India revokes disputed Kashmir's special status with rush decree

Indian government scraps Article 370 in a bid to integrate its only Muslim-majority region with the rest of the country.

    India revokes disputed Kashmir's special status with rush decree
    India moved nearly 10,000 troops to the region last week, followed by an unprecedented order asking tourists and Hindu pilgrims to leave the Himalayan valley [Danish Ismail/Reuters]

    The Indian government has rushed through a presidential decree to scrap a special status for India-administered Kashmir, the most far-reaching political move on the disputed region in nearly seven decades.

    Home Minister Amit Shah told parliament on Monday that the president had signed a decree abolishing Article 370 of the constitution that gave a measure of autonomy to the Muslim-majority Himalayan region.

    "The entire constitution will be applicable to Jammu and Kashmir state," Shah said to loud protests from opposition legislators who were against the repeal.

    Article 370 of the constitution forbid Indians outside the state from permanently settling, buying land, holding local government jobs and securing education scholarships.

    The decree, which was issued hours after imposing a major security clampdown in the disputed region, said the measure came into force "at once". 

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    Critics of such a measure say that in doing away with Article 370, the government hopes to change India-administered Kashmir's Muslim-majority demographics by allowing in a flood of new Hindu residents.

    Shah said the government also decided to split the state into two union territories - Jammu and Kashmir, which will have a legislature, and Ladakh, which will be ruled directly by the central government without a legislature of its own.

    Despite the blackout on internet services in the region, Jammu and Kashmir's former Chief Minister Mehbooba Mufi tweeted that the government's decision is "illegal" and "unconstitutional".

    "Today marks the darkest day in Indian democracy," Mufti wrote.

    What is Article 370?

    Regional parties in Jammu and Kashmir had earlier called attempts to revoke Article 370 an aggression against the 7 million people living in the disputed region.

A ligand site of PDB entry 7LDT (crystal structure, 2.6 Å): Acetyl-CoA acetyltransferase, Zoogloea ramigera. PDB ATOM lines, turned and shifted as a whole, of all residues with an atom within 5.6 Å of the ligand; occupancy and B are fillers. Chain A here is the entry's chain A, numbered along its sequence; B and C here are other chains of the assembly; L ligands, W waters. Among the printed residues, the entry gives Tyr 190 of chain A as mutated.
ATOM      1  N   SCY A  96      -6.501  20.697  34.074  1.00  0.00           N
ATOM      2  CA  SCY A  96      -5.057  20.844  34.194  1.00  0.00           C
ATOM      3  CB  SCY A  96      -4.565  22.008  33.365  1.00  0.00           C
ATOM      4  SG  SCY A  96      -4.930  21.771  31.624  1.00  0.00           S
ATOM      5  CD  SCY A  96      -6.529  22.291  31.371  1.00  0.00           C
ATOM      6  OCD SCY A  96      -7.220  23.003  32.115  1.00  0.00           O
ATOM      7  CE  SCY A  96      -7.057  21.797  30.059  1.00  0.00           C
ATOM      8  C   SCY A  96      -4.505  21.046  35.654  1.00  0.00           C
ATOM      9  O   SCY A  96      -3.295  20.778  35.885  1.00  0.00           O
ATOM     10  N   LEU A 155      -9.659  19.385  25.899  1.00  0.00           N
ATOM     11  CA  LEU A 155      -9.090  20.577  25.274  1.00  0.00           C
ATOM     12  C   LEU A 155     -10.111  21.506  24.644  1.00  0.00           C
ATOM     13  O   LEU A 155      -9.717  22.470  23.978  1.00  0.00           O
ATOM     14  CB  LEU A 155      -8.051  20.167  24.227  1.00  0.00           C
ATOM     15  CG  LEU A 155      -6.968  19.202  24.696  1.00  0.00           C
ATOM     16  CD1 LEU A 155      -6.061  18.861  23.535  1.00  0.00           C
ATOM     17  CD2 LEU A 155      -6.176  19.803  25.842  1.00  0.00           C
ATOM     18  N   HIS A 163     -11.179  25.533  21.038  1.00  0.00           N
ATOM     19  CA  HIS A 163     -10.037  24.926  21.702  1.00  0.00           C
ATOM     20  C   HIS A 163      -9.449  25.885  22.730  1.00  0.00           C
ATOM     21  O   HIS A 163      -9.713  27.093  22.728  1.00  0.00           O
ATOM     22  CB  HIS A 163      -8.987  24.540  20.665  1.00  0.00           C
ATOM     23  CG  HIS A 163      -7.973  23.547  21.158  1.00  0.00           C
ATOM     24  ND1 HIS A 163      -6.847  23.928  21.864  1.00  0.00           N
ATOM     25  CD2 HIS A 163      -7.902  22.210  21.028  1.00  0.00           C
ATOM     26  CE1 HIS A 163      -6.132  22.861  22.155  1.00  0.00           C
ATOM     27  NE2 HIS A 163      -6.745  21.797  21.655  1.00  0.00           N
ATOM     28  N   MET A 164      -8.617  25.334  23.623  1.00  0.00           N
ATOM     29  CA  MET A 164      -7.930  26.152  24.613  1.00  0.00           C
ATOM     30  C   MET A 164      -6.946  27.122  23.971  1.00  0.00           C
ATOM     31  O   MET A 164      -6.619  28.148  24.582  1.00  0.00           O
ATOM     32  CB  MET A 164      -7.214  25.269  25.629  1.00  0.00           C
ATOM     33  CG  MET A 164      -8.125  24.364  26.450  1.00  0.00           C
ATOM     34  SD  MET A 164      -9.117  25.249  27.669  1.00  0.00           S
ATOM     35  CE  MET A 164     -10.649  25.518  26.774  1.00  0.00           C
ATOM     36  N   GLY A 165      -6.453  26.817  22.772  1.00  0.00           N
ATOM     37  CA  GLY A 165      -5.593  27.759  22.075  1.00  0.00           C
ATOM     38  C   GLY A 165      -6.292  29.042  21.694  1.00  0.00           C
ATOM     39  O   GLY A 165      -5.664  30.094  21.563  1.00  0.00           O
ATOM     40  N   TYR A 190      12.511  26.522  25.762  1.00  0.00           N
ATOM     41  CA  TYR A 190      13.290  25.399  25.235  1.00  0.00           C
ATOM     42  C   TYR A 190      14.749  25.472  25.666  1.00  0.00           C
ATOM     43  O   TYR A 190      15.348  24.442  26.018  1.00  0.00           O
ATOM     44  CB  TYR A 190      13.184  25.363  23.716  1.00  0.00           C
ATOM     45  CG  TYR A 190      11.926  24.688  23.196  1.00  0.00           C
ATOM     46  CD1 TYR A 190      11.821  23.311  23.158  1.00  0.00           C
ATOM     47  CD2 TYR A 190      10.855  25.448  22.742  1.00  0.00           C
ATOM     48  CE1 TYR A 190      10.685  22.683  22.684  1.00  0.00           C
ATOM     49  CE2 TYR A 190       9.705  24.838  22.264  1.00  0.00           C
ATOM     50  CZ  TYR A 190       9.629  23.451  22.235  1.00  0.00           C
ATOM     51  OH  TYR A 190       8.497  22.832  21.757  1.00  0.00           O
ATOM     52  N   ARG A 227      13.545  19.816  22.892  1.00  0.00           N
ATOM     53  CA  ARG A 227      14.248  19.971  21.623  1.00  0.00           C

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    The law dates to 1927, when an order by the administration of the-then princely state of Jammu and Kashmir gave the state's subjects exclusive hereditary rights.

    Two months after India won independence from the British rule in August 1947, Maharaja Hari Singh, the ruler of Jammu and Kashmir, signed a Treaty of Accession for the state to join the rest of the union, formalised in Article 370 of the Indian constitution.

    Further discussions culminated in the 1952 Delhi Agreement, a presidential order that extended Indian citizenship to the residents of the state but left the maharaja's privileges for residents intact.

    Kashmir is divided between India and Pakistan and both claim the region in its entirety.

    The Indian-administered part of the territory has been in the grip of a rebellion for three decades that has left tens of thousands dead.

    Article 35A of India's constitution permitted the local legislature in Kashmir to define permanent residents of the region. The article came into being in 1954 by a presidential order under the constitution's Article 370. 

    On Sunday, former Chief Minister Farooq Abdullah chaired a meeting of political leaders from the region, who issued a statement, warning "against any tinkering with the special status of the region" as guaranteed under Article 35A of the Indian constitution.

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    The statement said the region's political parties "remain united … in their resolve to protect the autonomy and special status" of Kashmir.

    Article 35A had been challenged by the ruling Bharatiya Janata Party (BJP) and its right-wing allies through a series of petitions in India's Supreme Court.

    Last month, a senior BJP leader hinted that the government was planning to form exclusive Hindu settlements in the region.

    Lockdown after troop build-up

    On Sunday, parts of India-administered Kashmir were placed under lockdown and local politicians reportedly arrested amid growing tensions following a massive deployment of troops by the Indian government.

    "As per the order there shall be no movement of public and all educational institutions shall also remain closed," a statement by the government of Jammu and Kashmir, which is currently under the central rule, said on Sunday night.

    The order said the indefinite security restrictions will be applicable in the main district of Srinagar.

    Indian media reports said some pro-India leaders from the region, including former chief ministers Mehbooba Mufti and Omar Abdullah, have been placed under house arrest.

    The measures came after the Indian government moved about 10,000 troops to the region last week, followed by an unprecedented order asking tourists and Hindu pilgrims to leave the Himalayan valley.

    SOURCE: Al Jazeera and news agencies